Grüezi, bonjour, allegra, benvenuto: A nation of polyglots
With four national languages, dozens of dialects and a total of more than 250 spoken languages, Swiss multilingualism is alive and kicking – and on the rise. However, the advance of English as Switzerland’s “fifth national language” can no longer be ignored.
Renata Coray grew up speaking Romansh and Swiss German in the canton of Basel-Landschaft. She studied in French and German in Fribourg, currently lives in Zurich, often spends time in Surselva, reads through English texts at work, and Italy is her favourite holiday destination. Not all Swiss are as adept at languages as Coray, who works as a project manager at the Institute of Multilingualism in Fribourg. However, the latest Federal Statistical Office (FSO) languages survey shows that Swiss multilingualism is very much on the rise. Over two thirds of the Swiss population – 68 per cent to be precise – regularly use more than one language. The figure was 64 per cent in 2014. And it’s not restricted to two languages: 38.4 per cent regularly use two, 21.3 per cent three, 6.4 per cent four, and 1.7 per cent as many as five or more languages. It is worth noting that standard German and Swiss German were not classed as two different languages in the survey.
“Increased mobility, enhanced language teaching, a more cosmopolitan population, and improved communication through new media and the internet and other channels are helping to fuel multilingualism,” says the sociolinguist Coray. Another reason for the increase is that the questioning in the study has changed, she adds. Until 1990, respondents were asked to indicate just one mother tongue (even if they were bilingual). Since then, respondents have been able to include any dialects, and, since 2010, up to three main languages.
Over- and under-representation
Despite its rise, multilingualism remains politically sensitive in Switzerland – exemplified by the long struggle to preserve Romansh and the controversy surrounding early-age language teaching of English at the expense of French in many schools. The promotion of the national languages – particularly the minority languages Italian and Romansh – is, however, enshrined in the Federal Constitution. Coray: “Quite a lot has been done at political and legislative level, but the reality on the ground is sometimes different.” According to research in 2020 by the Centre for Democracy Studies in Aarau, German speakers are significantly over-represented and speakers of the minority languages under-represented in around two thirds of all departments within the Federal Administration, for example.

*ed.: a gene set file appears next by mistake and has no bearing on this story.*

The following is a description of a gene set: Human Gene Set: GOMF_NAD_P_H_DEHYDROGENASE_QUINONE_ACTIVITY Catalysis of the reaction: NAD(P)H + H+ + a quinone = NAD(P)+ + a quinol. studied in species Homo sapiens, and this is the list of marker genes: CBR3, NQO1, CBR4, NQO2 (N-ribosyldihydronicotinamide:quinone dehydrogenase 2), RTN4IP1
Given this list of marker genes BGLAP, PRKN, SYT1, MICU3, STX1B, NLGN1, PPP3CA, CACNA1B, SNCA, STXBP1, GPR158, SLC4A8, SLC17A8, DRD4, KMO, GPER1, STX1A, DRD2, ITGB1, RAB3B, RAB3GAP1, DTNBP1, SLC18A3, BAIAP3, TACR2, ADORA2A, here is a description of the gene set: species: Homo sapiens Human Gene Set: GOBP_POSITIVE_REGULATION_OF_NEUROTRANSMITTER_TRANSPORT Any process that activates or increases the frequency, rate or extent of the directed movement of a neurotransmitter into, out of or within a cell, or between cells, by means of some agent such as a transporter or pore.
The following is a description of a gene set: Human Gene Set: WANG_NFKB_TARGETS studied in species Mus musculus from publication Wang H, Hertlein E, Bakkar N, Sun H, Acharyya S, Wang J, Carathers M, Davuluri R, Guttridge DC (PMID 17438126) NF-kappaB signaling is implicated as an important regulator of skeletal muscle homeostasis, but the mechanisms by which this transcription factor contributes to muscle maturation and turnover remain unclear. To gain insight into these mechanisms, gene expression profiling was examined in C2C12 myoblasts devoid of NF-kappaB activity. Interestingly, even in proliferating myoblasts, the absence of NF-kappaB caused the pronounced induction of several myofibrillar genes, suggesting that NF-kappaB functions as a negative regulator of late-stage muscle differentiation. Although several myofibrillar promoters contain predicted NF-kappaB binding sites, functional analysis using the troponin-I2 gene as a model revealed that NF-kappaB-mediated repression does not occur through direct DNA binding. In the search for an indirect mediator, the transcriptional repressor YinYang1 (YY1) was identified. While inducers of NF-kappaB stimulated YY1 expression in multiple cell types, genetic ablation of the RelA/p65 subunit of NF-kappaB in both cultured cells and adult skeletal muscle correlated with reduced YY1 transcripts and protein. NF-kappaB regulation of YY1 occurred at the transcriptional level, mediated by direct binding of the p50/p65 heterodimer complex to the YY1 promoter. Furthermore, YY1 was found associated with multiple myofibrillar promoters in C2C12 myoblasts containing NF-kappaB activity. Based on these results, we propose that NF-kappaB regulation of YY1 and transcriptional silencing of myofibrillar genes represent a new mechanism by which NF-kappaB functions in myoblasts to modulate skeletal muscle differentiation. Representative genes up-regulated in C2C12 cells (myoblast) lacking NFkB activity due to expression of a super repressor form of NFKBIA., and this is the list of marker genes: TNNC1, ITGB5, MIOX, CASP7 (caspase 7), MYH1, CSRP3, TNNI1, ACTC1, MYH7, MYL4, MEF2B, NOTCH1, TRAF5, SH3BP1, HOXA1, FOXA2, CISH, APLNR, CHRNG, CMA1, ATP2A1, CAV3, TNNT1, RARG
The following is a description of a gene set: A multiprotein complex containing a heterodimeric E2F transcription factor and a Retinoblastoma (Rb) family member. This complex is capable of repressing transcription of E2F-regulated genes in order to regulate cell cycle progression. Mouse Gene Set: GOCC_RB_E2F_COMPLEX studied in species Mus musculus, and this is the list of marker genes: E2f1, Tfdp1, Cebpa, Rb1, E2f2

There is a similar problem in Grisons, says Coray. Grisons is the only canton with three official languages (German, Romansh and Italian), yet German continues to dominate at the administrative level. Does it even make sense to promote Romansh if only 0.5 per cent of Grison’s permanent resident population give Romansh as their main language and only 0.9 per cent regularly use it – especially as almost all Romansh speakers also speak German anyway? “It is true that my grandmother’s generation was probably the last to speak only Romansh, but promoting language diversity is nevertheless important for national unity and is part of who we are as a nation.” Switzerland’s variety of languages even appears to have economic benefits. A study carried out by the University of Geneva in 2008 found that multilingualism accounted for nine per cent of Swiss GDP. A new study is currently ongoing, because this percentage is likely to have increased in recent years.
“Quite a lot has been done at political and legislative level to promote our national languages, but the reality on the ground is sometimes different.”
Motivating young people
Naomi Arpagaus from Grisons is another fan of language diversity. The 21-year-old grew up speaking Romansh as well as Swiss German, learned English and Italian at school, specialised in Spanish at upper secondary school and is now taking French lessons. “I currently live in Berne because I am studying there, so I use a lot of German from day to day. However, I mix a lot with friends who speak Romansh.” This language is close to her heart. As president of GiuRu, the Swiss association of Romansh-speaking young people, Arpagaus does a lot to promote Grison’s minority language and encourage interaction among speakers of the canton’s five Romansh dialects: Sursilvan, Sutsilvan, Surmiran, Puter and Vallader.
“We organise Romansh concert and games nights, we have our own column in the Grisons daily newspaper “La Quotidiana”, and we are in contact with speakers of other minority languages around Europe,” she explains, adding that there is great interest in Romansh among younger people. “Many believe that speaking Romansh puts them at an advantage. Romansh is a gateway to other Latin languages like French, Spanish or Portuguese. And it is almost like a secret language.” But young people use German on social media, not Romansh, don’t they? “People of my age mainly post in English,” she laughs.
“Many believe that speaking Romansh puts them at an advantage. Romansh is a gateway to other Latin languages like French, Spanish and Portuguese.”
English is dominant